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Get Your Science On In Nature

Apr 25, 13 Get Your Science On In Nature

So as I was looking through my ideas for blogs, I thought I was going to write about egg whites and blood pressure today. I was excited about writing this health blog. Then I opened Safari and checked NPR and was sucked in by an article on NPR’s Cosmos and Culture section about science and life.

To simplify the blog article, writer Adam Frank writes about lowercase ‘s’ science and how it can help slow down our busy lives. In a more complicated explanation, Frank discusses how important noticing is using nature as a means to illustrate noticing.

Okay, so he really is discussing the idea of living. He uses a Joseph Campbell quote to illustrate this: “People say that what we’re all seeking is a meaning for life. I don’t think that’s what we’re really seeking. I think that what we’re seeking is an experience of being alive.” Frank explains that being alive does not mean working and overworking; rather, being alive means noticing, experiencing, and being present in the noticing and experiencing.

And he reminds us that each one of us is already a scientist. We do not need degrees or studies or any of that to experience science—well at least not for lowercase ‘s’ science that is. All we need is a walk in nature. Frank gives some pretty great advice on how to be a scientist on our walk (and ultimately in our everyday lives, nature walk or not). First, he says, we must practice noticing. To do so, he suggests that we start counting things on our walks. Count the trees, the leaves on a specific branch of a specific tree, the blue flowers and then the white ones, or even the different kinds of birdsongs.

He also suggests to focus on the shapes, colors, and patterns of the things on our walk. In counting or looking at shapes, colors, or patterns, keeping a notebook or nature journal is a good idea. We should write about what we are seeing or draw our nature in the journal.

Finally, he reminds us to always question, to always ask ourselves why, how, and when?

He ended his blog with some really inspiring words:

“Refining our capacity to notice is an act of reverence that we can bring to everywhere and everywhen. It’s an invitation, bringing the world’s most basic presence into view, opening our horizons and restoring our spirits. And that is what science is really there for.”

As I finished reading this blog, I found myself excited about his words. Walking in nature—be it a park, forest, or just some land in the country—reinvigorates me. I find myself hypnotized by noticing, by the sights, sounds, touches, and tastes (and I would imagine smells if I had a good smeller) of the great outdoors. I also felt jealous that I could not yet walk out into the woods or up into the mountains. I have three weeks of this semester left, but as soon as I can, I will be taking those walks, hiking through Nature, and noticing. I will be the scientist. I am the scientist already.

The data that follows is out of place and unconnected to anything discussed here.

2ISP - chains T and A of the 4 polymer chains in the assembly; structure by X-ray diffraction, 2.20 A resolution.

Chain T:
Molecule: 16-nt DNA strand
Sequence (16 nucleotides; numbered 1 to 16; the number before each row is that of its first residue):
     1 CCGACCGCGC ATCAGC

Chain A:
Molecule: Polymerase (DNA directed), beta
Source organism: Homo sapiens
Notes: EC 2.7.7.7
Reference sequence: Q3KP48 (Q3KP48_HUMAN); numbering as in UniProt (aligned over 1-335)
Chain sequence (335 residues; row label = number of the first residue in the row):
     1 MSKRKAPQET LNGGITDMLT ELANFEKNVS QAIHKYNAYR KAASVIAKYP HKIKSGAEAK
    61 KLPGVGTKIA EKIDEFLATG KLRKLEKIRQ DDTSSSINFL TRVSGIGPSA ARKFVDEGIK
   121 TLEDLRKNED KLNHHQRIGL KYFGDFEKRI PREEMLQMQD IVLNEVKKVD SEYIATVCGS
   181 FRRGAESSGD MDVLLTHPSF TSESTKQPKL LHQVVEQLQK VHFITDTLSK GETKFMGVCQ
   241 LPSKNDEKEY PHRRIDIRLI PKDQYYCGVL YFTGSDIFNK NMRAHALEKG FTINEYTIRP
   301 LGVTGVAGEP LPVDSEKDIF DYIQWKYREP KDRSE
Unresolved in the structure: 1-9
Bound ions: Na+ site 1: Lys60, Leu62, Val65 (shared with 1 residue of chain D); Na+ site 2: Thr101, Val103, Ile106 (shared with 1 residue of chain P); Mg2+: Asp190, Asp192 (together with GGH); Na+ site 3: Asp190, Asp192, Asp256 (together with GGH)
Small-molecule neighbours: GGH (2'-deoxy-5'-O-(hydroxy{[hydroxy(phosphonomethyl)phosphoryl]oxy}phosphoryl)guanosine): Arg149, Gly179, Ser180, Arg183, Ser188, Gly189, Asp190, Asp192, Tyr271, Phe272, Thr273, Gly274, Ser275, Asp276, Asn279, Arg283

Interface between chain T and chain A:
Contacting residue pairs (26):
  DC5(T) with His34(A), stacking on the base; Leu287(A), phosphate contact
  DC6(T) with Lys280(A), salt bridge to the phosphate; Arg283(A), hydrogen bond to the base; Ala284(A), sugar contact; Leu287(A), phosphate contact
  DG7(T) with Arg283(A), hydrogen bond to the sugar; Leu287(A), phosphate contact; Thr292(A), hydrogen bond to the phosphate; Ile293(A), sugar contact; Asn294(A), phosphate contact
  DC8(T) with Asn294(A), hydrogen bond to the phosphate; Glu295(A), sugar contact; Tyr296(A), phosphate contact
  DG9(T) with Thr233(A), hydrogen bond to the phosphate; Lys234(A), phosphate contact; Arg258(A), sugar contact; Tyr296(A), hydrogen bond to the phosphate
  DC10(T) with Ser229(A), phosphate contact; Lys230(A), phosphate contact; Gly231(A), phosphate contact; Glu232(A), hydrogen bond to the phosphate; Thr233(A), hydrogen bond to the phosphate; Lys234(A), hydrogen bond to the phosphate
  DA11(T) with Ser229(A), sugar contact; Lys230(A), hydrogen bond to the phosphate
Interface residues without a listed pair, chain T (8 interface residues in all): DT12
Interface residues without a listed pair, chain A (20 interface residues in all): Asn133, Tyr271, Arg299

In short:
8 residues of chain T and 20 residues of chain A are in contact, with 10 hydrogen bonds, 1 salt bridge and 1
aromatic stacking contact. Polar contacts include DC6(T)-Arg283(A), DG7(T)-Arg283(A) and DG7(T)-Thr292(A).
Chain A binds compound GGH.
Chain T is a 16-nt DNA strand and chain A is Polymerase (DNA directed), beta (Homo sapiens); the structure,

Earlier this week, I wrote about Earth Day 2013. I specifically focused on how important nature is. Reading this article on NPR reminded me that nature is also important for science, and Frank is right; we are all scientists already, so we need to get out and get our science on!

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About 

Rayshell E. Clapper is an Associate Professor of English at a rural college in Oklahoma where she teaches Creative Writing, Literature, and Composition classes. She has presented her original fiction and non-fiction at several conferences and events including: Scissortail Creative Writing Festival, Howlers and Yawpers Creativity Symposium, Southwest/Texas Pop Culture Association/American Culture Association Regional Conference, and Pop Culture Association/American Culture Association National Conference. Her publications include Cybersoleil Journal, Sugar Mule Literary Magazine, Red Dirt Anthology, Originals, and Oklahoma English Journal. Beyond her written works, she successfully created a writer's group in rural Oklahoma to support burgeoning writers. The written word is her passion, and all she experiences inspires that passion. She hopes to help inspire others through her words.

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  • Anonymous

    “We made from water every living thing. Will they not then believe?” [Qur’an 21:30]

    While you take your nature walks, reflect on the fact that every living cell is made of mostly water. How was this scientific fact mentioned in the Qur’an 1400 years ago?
    Could a human have mentioned this or did it come from a non-human source? Compound this with all of the other scientific statements made by Prophet Muhammad.
    Then consider if this matter deserves a closer look – for one’s own sake.
    I repeat – the implications of this will last for eternity.